“Coach Johnson was teaching me how to watch film, looking at tendencies of other teams,” he said. “When I started learning that stuff the game became so much easier to me instead of just being out there and trying to guess what was coming.”

Advancing to the Big 10 title game against Wisconsin, Washington again put in a consistent effort in a 59-0 rout of the Badgers. He had a batted pass and a couple of tackles in the win over Alabama in the national semifinal.

“Then we go to the national championship and I got the only sack in the game,” said Washington. “That meeting was like a ripple effect. It worked well.”

Staying hungry
Washington returned to Columbus for his senior season determined to raise his game another notch. He wanted to demonstrate week to week consistency knowing it was a knock on his game prior to his meeting in coach Meyer’s office.

“I had to make sure I was doing the little things right,” he said. “If you’re doing the right things, other teammates will take notice and want to be how you are. I was a senior so the younger guys were looking up to me so I had to go out there and set the example. The good thing about it was on the D-line we had guys who did that.”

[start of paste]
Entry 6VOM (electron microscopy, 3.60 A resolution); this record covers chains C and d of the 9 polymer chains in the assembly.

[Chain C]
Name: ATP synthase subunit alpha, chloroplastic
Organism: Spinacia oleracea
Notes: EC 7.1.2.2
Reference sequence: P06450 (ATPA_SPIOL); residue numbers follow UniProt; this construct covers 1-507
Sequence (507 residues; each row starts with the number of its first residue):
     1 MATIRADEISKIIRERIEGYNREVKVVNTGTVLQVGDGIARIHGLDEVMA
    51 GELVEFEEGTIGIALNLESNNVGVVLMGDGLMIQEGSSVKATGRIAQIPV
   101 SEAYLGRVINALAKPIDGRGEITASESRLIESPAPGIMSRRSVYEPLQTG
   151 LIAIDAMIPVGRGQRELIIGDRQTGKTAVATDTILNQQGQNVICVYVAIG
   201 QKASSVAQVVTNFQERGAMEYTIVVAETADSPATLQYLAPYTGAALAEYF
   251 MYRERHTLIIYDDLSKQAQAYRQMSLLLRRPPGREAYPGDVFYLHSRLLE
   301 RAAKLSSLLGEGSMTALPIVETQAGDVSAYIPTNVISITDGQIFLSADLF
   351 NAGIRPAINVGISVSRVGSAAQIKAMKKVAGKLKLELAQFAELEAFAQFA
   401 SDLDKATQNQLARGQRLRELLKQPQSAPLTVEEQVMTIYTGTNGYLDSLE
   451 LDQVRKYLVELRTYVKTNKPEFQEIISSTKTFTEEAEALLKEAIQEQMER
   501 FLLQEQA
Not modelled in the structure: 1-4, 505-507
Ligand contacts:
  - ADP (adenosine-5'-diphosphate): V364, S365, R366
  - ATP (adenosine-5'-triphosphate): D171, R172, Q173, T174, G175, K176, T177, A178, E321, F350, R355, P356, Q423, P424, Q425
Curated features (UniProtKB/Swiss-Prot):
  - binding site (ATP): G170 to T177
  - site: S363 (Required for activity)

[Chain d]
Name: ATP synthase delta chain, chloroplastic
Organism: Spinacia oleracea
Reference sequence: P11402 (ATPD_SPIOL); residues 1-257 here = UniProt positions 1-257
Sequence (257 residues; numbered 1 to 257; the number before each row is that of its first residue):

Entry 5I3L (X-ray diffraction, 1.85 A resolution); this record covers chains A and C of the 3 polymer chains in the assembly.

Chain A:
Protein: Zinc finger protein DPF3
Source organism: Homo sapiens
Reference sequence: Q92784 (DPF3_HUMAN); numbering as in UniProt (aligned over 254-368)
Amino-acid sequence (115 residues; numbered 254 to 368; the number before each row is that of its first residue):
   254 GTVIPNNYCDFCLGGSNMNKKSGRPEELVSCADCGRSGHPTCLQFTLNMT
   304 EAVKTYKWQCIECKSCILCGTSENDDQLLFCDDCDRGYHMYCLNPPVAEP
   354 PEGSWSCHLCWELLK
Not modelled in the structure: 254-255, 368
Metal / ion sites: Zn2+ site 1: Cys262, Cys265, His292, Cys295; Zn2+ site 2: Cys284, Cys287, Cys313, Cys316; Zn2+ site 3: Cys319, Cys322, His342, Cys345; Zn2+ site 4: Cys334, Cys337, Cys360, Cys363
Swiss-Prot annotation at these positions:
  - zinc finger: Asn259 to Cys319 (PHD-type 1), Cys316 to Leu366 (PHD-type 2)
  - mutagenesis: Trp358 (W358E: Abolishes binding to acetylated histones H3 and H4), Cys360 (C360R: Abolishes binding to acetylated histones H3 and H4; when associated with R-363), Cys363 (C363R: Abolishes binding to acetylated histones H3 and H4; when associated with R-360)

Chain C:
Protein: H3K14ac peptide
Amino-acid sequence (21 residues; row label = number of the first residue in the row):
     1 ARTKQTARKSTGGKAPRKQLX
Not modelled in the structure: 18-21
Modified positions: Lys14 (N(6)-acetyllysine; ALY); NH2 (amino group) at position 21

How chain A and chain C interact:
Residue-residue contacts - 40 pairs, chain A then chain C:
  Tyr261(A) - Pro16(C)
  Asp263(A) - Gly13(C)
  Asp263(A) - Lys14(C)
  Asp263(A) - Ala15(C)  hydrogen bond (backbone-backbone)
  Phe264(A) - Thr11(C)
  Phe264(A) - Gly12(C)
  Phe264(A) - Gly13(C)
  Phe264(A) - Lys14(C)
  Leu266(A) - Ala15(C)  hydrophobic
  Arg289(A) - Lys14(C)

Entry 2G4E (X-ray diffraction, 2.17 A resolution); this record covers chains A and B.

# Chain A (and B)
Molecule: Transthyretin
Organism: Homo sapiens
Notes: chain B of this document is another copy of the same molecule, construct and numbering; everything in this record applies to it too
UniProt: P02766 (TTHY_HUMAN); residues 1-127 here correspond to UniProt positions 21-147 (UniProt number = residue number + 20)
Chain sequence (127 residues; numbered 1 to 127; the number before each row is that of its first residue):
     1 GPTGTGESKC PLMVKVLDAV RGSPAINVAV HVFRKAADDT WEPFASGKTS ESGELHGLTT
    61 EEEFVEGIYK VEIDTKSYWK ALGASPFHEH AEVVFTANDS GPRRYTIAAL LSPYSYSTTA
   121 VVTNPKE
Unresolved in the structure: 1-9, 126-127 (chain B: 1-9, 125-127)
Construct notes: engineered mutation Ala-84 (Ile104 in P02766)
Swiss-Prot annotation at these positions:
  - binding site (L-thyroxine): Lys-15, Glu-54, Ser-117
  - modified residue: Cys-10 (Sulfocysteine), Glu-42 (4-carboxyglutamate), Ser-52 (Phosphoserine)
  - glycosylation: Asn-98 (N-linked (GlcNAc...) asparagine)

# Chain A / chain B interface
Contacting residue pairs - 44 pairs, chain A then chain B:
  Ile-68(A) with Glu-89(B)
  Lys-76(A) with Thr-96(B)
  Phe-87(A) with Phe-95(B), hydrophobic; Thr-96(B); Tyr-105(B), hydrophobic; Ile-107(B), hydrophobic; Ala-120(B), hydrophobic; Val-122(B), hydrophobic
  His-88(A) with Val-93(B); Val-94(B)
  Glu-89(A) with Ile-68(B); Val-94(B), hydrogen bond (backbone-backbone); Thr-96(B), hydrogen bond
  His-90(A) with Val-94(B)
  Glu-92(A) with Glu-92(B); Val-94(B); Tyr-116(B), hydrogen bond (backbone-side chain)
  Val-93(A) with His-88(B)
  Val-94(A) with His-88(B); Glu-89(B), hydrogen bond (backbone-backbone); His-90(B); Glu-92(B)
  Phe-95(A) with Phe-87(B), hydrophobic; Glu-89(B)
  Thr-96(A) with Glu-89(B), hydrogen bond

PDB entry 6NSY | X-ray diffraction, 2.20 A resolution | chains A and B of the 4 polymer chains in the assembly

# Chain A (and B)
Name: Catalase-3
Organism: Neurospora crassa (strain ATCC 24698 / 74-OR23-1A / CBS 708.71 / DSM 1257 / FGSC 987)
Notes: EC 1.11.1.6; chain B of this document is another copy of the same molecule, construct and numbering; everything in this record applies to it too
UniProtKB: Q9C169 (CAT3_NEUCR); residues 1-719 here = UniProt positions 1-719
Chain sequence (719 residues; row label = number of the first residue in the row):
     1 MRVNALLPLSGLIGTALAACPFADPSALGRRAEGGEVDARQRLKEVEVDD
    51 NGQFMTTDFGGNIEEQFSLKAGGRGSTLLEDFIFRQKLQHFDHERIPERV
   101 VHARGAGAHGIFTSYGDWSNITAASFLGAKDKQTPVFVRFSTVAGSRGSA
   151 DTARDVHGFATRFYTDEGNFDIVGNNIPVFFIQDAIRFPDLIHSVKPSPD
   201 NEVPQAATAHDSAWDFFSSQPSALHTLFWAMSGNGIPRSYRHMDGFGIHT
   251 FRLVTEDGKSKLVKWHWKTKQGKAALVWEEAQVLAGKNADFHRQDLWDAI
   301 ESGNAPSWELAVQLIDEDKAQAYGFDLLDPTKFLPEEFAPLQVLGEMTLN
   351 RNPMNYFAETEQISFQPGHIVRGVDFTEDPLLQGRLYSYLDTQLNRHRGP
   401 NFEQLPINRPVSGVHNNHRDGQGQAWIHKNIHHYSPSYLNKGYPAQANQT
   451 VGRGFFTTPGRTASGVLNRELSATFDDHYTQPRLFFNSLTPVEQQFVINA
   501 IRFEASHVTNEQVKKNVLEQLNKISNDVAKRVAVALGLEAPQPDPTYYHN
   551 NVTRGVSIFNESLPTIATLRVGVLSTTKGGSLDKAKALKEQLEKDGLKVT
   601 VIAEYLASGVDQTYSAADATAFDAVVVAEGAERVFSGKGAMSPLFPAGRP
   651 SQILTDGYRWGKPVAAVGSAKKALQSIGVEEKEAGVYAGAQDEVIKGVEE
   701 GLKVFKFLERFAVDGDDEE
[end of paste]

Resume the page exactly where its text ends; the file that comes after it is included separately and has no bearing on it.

The defensive lineman would go on to post a career-high 49 tackles in 2015 along with four sacks and a 20-yard interception return for a touchdown.

Washington’s NFL draft stock improved even more when he earned first-team All-American honors from the Sporting News.

The Bills third-round pick knows there were a lot of other factors that helped get him to the point where he is now as he embarks on an NFL career. But he points to that meeting in coach Meyer’s office as the turning point.

“I’ll always sit back and think of things that got me to where I am today,” said Washington. “There are a lot of people that played a part. That one meeting though sticks out.”

“I think that he realized that football was something that he really wanted to do, and that he really needed to get himself together,” said Washington’s father. “It’s like a light bulb went on and he took off.”

Washington also carries his father’s decision as a young man with him. Knowing he has the opportunity to make good in a similar situation to the one his father faced only intensifies Washington’s will to succeed.

“That’s something that goes through my mind all the time,” said Washington. “He didn’t want me to be like him. So I’m going to try my best to make him proud.”